Five months since a prescription painkiller overdose threatened his life, South Sydney's Aaron Gray has come out the other side with a career perspective unlike any other.
One week out from the Rabbitohs' season-opener against the Roosters, Gray said he could have let what happened break him but was confident in his understanding of how good he has it.
"I don't know what you'd call it other than a lesson in life," Gray told NRL.com.
"100 per cent it brings your career into perspective. It's put life into perspective too, not only my career.
"I have come to the conclusion that it can either make me or break me and I'm definitely not going to let it break me so I can't wait to get out there and play footy again."
In what has been an injury-ravaged career so far for Gray, the 21-year-old appeared to put any fleeting concerns aside last year by playing 12 NRL games in his debut season.
With Dylan Walker and Joel Reddy departing the club, a spot on the wing has opened up in the Rabbitohs' NRL team though Gray is unsure as to where he stands with coach Michael Maguire.
"It's hard to say, I've tried to put my best foot forward so I'll guess we'll just have to see what happens when Round 1 comes around. Everything is kept under wraps by Madge for the most part up until the team is named really," Gray said.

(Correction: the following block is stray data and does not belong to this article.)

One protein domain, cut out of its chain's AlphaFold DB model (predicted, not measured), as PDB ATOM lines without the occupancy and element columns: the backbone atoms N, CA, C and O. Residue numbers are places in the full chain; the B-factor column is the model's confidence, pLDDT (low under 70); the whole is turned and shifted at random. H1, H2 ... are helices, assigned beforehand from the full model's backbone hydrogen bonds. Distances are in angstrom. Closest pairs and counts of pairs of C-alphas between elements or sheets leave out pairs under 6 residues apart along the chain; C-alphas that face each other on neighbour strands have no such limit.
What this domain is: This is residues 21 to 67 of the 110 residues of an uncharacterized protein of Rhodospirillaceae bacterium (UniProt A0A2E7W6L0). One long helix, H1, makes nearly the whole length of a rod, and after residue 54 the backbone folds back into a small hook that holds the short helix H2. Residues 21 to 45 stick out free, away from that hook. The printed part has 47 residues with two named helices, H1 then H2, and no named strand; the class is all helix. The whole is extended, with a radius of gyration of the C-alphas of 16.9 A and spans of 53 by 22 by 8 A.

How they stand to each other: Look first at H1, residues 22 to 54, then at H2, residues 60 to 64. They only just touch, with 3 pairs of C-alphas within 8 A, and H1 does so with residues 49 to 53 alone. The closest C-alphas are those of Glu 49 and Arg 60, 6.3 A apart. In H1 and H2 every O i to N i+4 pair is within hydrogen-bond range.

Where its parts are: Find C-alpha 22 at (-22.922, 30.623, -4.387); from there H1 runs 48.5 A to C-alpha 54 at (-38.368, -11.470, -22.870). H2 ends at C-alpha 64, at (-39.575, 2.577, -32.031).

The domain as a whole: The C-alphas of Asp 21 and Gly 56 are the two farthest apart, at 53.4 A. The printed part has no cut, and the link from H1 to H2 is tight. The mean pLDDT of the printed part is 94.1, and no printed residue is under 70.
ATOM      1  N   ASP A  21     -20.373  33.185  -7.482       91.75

"This is the best my body has ever felt. I'm really looking forward to the season beginning. Hopefully I can stay injury-free and see where that takes me, it's been good to get almost the entire pre-season under my belt and not worry about falling behind."
An extra motivation for Gray this season lies in helping his brother Brock develop for the future.
The younger Gray, a 19-year-old back-rower in South Sydney's NYC team, may not earn his NRL debut this season, but his older brother can't help dream about playing with his younger sibling in the top grade in the near future.
"It's always good to have close mates in the team let alone your brother. I love training with him and hopefully in the next couple of years we can get on the big stage and get a game together," Gray said of Brock, who is two years his junior.
"I've wanted to do that since I first started playing first grade. We have Sam, George and Tom (Burgess) all out there and it's pretty special when they get out there together so the chance to have my brother out there with me would be pretty good.
"I'm trying to push him along the best I can to help him get to where he wants to be and that's in the first grade team. It might not be this year but in the next couple of years, I hope to see up there for sure."